My Powematic has an indexing screw and the internal shaft has ports to tighten the screw into. I have used this several times without any problem…but I use a shop made fluting jig for fluting turned items….mostly I use the indexer for scribing the lines and for making equidistant scribe lines for other designs.

It is better to use fluting jig for fluting turned items…It clamps on to the lathe bed and has a slot that you can sight along for where the flute will cut. Then you can either stop the lathe shaft…Mine has a clamp built into the jig. The built in clamp is much more robust than the ordinary indexing wheels on most lathes.

From what I can make out of your plans is that you want the indexer to basically act like a lathe vise…I do not believe that is the intent of indexing wheels….I would recommend that you design something more substantial…being a machinist…I am sure you know how easy the shaft on the lathe can be burred, bent or have the slots torn out. You are probably the better qualified to decide if you will be taking that kind of chances.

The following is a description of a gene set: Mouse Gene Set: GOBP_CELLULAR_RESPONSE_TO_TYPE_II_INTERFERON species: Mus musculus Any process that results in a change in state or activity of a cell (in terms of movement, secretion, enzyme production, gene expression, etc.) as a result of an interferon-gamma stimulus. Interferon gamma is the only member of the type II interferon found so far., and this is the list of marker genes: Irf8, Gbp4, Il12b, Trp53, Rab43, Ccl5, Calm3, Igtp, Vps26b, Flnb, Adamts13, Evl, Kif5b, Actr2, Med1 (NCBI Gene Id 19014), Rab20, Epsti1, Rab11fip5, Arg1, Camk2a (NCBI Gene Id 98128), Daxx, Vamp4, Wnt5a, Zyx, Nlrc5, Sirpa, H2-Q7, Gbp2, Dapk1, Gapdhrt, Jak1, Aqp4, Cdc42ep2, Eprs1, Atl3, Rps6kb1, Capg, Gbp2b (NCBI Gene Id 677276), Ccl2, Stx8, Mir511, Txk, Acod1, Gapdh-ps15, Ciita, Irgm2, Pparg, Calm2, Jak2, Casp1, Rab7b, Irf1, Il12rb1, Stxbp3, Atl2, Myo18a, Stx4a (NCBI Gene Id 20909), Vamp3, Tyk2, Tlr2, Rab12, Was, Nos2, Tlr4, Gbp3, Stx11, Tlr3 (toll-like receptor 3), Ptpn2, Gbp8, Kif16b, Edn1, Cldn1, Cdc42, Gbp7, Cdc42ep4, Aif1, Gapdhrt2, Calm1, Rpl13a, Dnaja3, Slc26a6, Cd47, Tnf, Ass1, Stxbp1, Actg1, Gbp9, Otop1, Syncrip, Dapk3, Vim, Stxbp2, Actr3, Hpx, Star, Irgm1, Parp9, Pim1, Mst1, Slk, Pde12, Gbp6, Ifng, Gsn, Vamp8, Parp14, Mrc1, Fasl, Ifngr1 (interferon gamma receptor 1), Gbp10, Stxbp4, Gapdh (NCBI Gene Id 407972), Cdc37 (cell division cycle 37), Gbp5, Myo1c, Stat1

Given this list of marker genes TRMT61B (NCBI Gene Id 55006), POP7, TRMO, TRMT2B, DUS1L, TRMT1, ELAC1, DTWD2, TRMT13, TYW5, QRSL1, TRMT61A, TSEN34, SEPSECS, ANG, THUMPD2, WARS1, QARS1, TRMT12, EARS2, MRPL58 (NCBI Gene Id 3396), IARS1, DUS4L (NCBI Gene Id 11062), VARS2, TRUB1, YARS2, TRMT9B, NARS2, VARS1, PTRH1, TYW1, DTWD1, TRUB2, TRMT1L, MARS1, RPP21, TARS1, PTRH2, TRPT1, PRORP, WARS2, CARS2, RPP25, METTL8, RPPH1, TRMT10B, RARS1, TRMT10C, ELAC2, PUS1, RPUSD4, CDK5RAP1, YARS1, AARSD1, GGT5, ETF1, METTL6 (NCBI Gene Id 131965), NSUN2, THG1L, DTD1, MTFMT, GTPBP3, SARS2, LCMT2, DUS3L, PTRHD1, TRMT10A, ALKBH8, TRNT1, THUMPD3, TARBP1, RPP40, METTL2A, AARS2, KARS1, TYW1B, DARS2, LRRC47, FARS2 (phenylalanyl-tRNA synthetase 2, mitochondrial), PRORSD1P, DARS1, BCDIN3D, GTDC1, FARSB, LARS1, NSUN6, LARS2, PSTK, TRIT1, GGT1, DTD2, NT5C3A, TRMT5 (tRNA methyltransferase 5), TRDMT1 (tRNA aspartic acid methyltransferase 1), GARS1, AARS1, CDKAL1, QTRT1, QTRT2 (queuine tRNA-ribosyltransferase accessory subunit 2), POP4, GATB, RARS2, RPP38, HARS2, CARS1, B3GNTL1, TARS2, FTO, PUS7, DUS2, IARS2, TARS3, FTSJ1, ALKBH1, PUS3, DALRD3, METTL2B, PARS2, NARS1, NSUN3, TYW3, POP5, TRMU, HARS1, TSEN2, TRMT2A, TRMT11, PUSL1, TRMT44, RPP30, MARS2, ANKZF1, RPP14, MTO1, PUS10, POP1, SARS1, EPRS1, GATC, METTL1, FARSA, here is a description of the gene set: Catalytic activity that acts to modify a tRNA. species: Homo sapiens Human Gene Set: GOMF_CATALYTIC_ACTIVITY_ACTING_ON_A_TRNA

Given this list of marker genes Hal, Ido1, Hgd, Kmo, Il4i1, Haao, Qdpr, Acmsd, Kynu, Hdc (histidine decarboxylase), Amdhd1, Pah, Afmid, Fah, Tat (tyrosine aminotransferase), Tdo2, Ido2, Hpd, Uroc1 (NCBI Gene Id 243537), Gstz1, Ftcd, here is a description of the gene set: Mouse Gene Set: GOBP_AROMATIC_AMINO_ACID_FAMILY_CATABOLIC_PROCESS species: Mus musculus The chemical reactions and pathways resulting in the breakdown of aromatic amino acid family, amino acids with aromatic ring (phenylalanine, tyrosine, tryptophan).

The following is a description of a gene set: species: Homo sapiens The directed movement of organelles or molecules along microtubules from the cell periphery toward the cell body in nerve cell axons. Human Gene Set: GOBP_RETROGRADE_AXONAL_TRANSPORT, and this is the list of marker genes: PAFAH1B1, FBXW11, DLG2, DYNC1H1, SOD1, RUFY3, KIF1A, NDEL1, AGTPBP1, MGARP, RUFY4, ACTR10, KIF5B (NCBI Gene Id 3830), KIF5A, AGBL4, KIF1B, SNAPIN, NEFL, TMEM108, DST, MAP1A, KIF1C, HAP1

-- Woodworking.....My small slice of heaven!

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Dick, & Barb Cain

8693 posts in 3765 days


#11 posted 12-22-2010 03:33 PM

I’m sorry, but I misunderstood what your intended use was for.

It sounds like you have in interesting design problem to solve.

I think a small hand held router, or die grinder should work well for this.

You could probably use a tool rest similar the one pictured as a starting point to attach your router to.


This heavy duty free standing tool rest support of cast iron construction is great for use with lathes with an outboard turning facility such as the Jet 4224. This also includes lathes where the headstock can be slid along the bed to the tailstock end allowing very large diameter projects to be undertaken. The 1442, 1642, and 3520B Jet lathes all have this facility. Designed to accept a 1” tool rest stem, the working height range is from 1,000mm to 1,240mm above the floor.

-- -** You are never to old to set another goal or to dream a new dream ****************** Dick, & Barb Cain, Hibbing, MN. http://www.woodcarvingillustrated.com/gallery/member.php?uid=3627&protype=1